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Vauxhall Mokka-e review

Category: Electric SUV

Section: Introduction

Vauxhall Mokka-e 2022 front cornering
  • Vauxhall Mokka-e 2022 front cornering
  • Vauxhall Mokka-e 2022 rear cornering
  • Vauxhall Mokka-e 2022 interior dashboard
  • Vauxhall Mokka-e 2022 interior rear seats
  • Vauxhall Mokka-e 2022 interior infotainment
  • Vauxhall Mokka-e 2022 rear right tracking
  • Vauxhall Mokka-e 2022 left tracking
  • Vauxhall Mokka-e 2022 left static boot open
  • Vauxhall Mokka-e 2022 interior front seats
  • Vauxhall Mokka-e 2022 interior steering wheel detail
  • Vauxhall Mokka-e 2022 boot open
  • Vauxhall Mokka-e 2022 front cornering
  • Vauxhall Mokka-e 2022 rear cornering
  • Vauxhall Mokka-e 2022 interior dashboard
  • Vauxhall Mokka-e 2022 interior rear seats
  • Vauxhall Mokka-e 2022 interior infotainment
  • Vauxhall Mokka-e 2022 rear right tracking
  • Vauxhall Mokka-e 2022 left tracking
  • Vauxhall Mokka-e 2022 left static boot open
  • Vauxhall Mokka-e 2022 interior front seats
  • Vauxhall Mokka-e 2022 interior steering wheel detail
  • Vauxhall Mokka-e 2022 boot open
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Introduction

What Car? says...

The Vauxhall Mokka-e reminds us that, as electric cars become increasingly popular, we'll one day drop the word 'electric' from conversations about them altogether – and simply call them 'cars'.

If Vauxhall has anything to do with it, that moment could come sooner than we all think. Instead of going down the route of designing a bespoke electric SUV (as Skoda and Volkswagen did with the Enyaq iV and ID 4), it's effectively offering electric power as just another engine option for the Mokka small SUV.

The electric SUV class is increasingly competitive, though. To truly succeed, the Mokka-e will also have to see off other strong rivals, including the Hyundai Kona Electric, the Kia Niro EV and the Volkswagen ID 3, plus electric cars that cost a bit less, such as the great-value MG ZS EV and the Mazda MX-30.

Over the next few pages of this review, we'll let you know how the Vauxhall Mokka-e squares up against those rivals. We'll also tell you what it's like to drive, whether the interior is comfortable, how much it will cost to run and more.

If you do decide to take the plunge, remember that we can save you a bundle of cash on hundreds of new makes and models of car with very little effort if you check out the free What Car? New Car Deals service. It can help you find the cheapest new electric SUV deals.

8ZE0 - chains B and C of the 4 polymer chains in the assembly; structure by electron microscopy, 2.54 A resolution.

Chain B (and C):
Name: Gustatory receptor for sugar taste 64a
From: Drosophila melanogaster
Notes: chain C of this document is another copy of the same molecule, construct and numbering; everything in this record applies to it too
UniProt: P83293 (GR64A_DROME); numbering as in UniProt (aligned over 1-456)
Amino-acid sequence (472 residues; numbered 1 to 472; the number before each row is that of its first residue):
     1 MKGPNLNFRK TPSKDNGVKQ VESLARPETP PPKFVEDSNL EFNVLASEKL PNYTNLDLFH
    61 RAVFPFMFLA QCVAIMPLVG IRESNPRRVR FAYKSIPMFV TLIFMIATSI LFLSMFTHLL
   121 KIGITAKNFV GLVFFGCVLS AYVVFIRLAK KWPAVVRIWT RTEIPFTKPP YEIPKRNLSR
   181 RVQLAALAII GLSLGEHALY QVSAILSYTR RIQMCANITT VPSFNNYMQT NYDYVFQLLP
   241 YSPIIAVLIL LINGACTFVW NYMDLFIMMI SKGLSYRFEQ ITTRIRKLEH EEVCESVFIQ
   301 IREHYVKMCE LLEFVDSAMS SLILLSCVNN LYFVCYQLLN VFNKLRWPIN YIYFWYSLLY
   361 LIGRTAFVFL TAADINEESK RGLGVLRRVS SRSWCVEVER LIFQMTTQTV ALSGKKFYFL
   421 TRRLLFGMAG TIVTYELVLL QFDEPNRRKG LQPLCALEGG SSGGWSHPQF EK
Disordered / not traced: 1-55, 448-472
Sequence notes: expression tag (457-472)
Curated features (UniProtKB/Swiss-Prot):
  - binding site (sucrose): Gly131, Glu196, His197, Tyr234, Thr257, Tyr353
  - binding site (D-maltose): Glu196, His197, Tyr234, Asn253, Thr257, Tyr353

FAQs

  • We don’t have reliability data for the Mokka-e, but Vauxhall as a brand didn’t do all that well in the 2021 What Car? Reliability Survey. It claimed joint 22nd position out of 30 manufacturers, drawing with Mercedes and Peugeot. The Mokka-e comes with a thee-year/60,000-mile warranty, plus main battery cover for eight years/100,000 miles. Most rivals give you similar cover, but Hyundai, Kia and MG offer more. Read more here

  • Officially, the Vauxhall Mokka-e can cover 201 miles before the battery reaches 0%, but you probably won’t see that range in the real world. On a hot day and a mixture of roads, we managed to cover 151 miles, which was slightly less than the Hyundai Kona Electric managed. Read more here

  • Our chosen version of the Vauxhall Mokka-e is the Ultimate trim (there’s only one battery and motor option). It’s the top trim level, but it’s only slightly more expensive than GS Line below it, and gets you more equipment, including matric LED headlights, front and rear parking sensors and Alcantara seat trim. Read more here

  • The Mokka-e’s top-of-the-range Ultimate trim costs slightly more than GS Line, and has extra equipment. GS Line is more focused on sporty looks than kit, meaning that it comes as standard with the ‘Black pack’ and red detailing on the wheels. Ultimate has better matrix LED headlights, advanced parking assist, front parking sensors and more. Read more here

  • When Euro NCAP tested the Vauxhall Mokka-e for safety, it awarded the model four stars out of five, which is disappointing. The Mokka-e was found to offer poor neck protection for a 10-year-old sat in the rear and did not do a very good job of preventing an adult occupant in the front from moving sideways across the car during a side impact. Read more here

  • If you need a big boot, the Vauxhall Mokka-e might disappoint. It has 310 litres of space, which is enough for a weekly shop or luggage for a short family holiday, but no match for the Kia Niro EV and Volkswagen ID 3 capacities. The Mokka-e does at least come with a height-adjustable boot floor, and space for charging cables below it. Read more here

At a glance
New car deals
Save up to £1,667
Target Price from £21,659
Save up to £1,667
or from £244pm
Swipe to see used and leasing deals
RRP price range £22,865 - £34,995
Number of trims (see all)3
Number of engines (see all)3
Available fuel types (which is best for you?)electric, petrol
MPG range across all versions 47.9 - 51.4
Available doors options 5
Warranty 3 years / 60000 miles
Company car tax at 20% (min/max) £65 / £1,861
Company car tax at 40% (min/max) £131 / £3,722
Available colours